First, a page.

[0116] In step 934, a problems list may be derived from self-reported and transaction based data. Items on the problems list may include various health related problems which would be indicated from transaction data and patient interview data. In step 936, problems identified in step 934 may be sorted into “permanent” or “temporary” categories. Permanent health problems refer to ongoing or chronic conditions (e.g., diabetes, heart disease, allergies, and the like) which follows the patient for life. Temporary conditions may refer to health incidents which are transitory in nature (e.g., broken bones, head cold, flu, and the like) which may not affect a patient's health in the long term.

[0117] In step 938, a surgery list is derived form self-reported and transaction data. Surgery list data may include data listing all surgeries performed on each patient. In step 940, each surgery is sorted into permanent and temporary categories, based upon predetermined rules as set forth above. Thus, a surgery for a chronic condition (e.g., heart disease) may be classified as permanent, whereas a surgery for a temporary condition (e.g., appendix removal) may be classified as temporary.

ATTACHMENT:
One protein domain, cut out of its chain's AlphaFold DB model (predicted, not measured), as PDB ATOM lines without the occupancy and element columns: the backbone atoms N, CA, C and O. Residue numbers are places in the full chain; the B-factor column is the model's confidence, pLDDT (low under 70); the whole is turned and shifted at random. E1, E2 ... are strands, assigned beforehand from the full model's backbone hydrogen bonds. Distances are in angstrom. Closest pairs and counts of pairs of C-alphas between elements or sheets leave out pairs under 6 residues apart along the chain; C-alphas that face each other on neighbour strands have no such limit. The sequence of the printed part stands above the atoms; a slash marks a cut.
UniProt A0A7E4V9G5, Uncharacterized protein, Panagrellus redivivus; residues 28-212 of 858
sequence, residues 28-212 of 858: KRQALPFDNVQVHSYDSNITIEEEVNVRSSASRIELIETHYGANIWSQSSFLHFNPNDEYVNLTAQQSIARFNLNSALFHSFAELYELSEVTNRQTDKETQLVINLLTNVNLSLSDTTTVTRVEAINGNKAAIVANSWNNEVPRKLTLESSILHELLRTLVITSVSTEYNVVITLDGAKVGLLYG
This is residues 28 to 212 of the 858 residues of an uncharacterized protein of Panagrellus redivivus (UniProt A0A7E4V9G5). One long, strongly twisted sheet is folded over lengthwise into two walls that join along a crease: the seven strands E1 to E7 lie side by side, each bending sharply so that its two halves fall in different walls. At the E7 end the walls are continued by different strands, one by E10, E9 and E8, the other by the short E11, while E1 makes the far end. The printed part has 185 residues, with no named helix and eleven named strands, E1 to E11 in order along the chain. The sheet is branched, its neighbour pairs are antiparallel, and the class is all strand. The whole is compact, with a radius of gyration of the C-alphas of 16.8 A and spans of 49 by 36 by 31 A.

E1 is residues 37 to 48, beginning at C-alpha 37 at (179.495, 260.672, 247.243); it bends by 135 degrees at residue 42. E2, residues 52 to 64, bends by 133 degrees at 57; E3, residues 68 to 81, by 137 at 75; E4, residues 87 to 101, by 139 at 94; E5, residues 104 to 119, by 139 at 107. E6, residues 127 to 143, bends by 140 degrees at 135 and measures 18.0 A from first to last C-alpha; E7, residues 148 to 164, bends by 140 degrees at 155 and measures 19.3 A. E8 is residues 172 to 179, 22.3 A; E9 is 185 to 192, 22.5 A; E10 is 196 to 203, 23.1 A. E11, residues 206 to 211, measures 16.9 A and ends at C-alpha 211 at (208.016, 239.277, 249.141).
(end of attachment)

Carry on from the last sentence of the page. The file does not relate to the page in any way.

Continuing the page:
[0118] In step 942, an allergies list is collected from self-reported and transaction based records. In step 944 this allergy list may be sorted by date to indicate recent allergies as opposed to older transactions. In this manner, allergy problems which are current and ongoing may be separated from older allergy incidents.

[0119] In step 946, a procedure list may be derived from the self-reported and transaction data. This procedure list may be sorted into major and minor categories in step 948 based upon the predetermined rules discussed above. Procedures may include non-surgical medical procedures such as outpatient medical procedures performed in a doctor's office (e.g., biopsy or the like).

[0120] In step 950 an encounters list is derived from the transaction data. In step 952, this encounters list may be updated with new encounters and older encounters may be rolled off the list based upon predetermined rules. Thus, for example, chronic or continuing conditions which are important for future diagnosis may be retained in the list (e.g., major medical problems, chronic conditions or allergies, major medical procedures, surgeries or the like) while minor conditions (head cold, broken bone, or the like) may be rolled off. In this manner, the database may be kept at a reasonable size.